A Quantum-like Approach to the Stock Market
Diederik Aerts (),
Bart D'Hooghe and
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Modern approaches to stock pricing in quantitative finance are typically founded on the 'Black-Scholes model' and the underlying 'random walk hypothesis'. Empirical data indicate that this hypothesis works well in stable situations but, in abrupt transitions such as during an economical crisis, the random walk model fails and alternative descriptions are needed. For this reason, several proposals have been recently forwarded which are based on the formalism of quantum mechanics. In this paper we apply the 'SCoP formalism', elaborated to provide an operational foundation of quantum mechanics, to the stock market. We argue that a stock market is an intrinsically contextual system where agents' decisions globally influence the market system and stocks prices, determining a nonclassical behavior. More specifically, we maintain that a given stock does not generally have a definite value, e.g., a price, but its value is actualized as a consequence of the contextual interactions in the trading process. This contextual influence is responsible of the non-Kolmogorovian quantum-like behavior of the market at a statistical level. Then, we propose a 'sphere model' within our 'hidden measurement formalism' that describes a buying/selling process of a stock and shows that it is intuitively reasonable to assume that the stock has not a definite price until it is traded. This result is relevant in our opinion since it provides a theoretical support to the use of quantum models in finance.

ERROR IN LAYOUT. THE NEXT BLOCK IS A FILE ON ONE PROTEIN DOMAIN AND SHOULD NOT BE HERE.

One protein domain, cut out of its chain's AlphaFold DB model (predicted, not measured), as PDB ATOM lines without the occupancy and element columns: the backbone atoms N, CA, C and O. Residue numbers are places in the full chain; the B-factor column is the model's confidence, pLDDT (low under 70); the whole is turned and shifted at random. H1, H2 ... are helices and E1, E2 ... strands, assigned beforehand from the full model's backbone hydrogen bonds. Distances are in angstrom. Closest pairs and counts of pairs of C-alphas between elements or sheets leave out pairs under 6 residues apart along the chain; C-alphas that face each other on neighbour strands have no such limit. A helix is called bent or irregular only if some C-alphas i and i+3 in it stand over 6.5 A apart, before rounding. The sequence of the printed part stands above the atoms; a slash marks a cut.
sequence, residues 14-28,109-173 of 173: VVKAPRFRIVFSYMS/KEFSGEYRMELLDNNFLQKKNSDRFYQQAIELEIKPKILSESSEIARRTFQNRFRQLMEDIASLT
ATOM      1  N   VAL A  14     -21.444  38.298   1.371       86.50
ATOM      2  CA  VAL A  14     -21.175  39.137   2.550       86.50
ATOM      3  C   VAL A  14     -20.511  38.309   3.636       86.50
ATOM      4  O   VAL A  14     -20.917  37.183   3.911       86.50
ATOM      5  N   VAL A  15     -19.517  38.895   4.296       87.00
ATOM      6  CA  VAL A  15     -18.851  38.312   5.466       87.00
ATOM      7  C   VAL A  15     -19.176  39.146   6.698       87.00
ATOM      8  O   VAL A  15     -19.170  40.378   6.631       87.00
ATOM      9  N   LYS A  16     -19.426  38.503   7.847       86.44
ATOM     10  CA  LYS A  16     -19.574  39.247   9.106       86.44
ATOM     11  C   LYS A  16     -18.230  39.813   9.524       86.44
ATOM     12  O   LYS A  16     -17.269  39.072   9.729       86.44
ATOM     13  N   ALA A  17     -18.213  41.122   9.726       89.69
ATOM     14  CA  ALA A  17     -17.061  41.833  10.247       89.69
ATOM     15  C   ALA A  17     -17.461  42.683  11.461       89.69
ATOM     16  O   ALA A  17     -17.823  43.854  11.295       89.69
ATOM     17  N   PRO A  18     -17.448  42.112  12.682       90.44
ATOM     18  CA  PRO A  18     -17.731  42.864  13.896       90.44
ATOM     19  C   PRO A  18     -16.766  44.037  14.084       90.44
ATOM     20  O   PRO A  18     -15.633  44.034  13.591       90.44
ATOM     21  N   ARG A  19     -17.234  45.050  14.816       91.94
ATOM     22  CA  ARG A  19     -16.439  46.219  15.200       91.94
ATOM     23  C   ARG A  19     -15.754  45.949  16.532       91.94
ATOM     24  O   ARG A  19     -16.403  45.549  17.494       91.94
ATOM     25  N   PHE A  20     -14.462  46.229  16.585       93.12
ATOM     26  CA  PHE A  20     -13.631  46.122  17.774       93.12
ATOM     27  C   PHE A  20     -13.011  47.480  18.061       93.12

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Published in In M. D'Ariano, S.-M. Fei, E. Haven, B. Hiesmayr, G. Jaeger, A. Khrennikov, J.-A. Larsson (Eds.), Foundations of Probability and Physics - 6, AIP Conference Proceedings, 1424, pp. 495-506, 2012
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Persistent link: https://EconPapers.repec.org/RePEc:arx:papers:1110.5350
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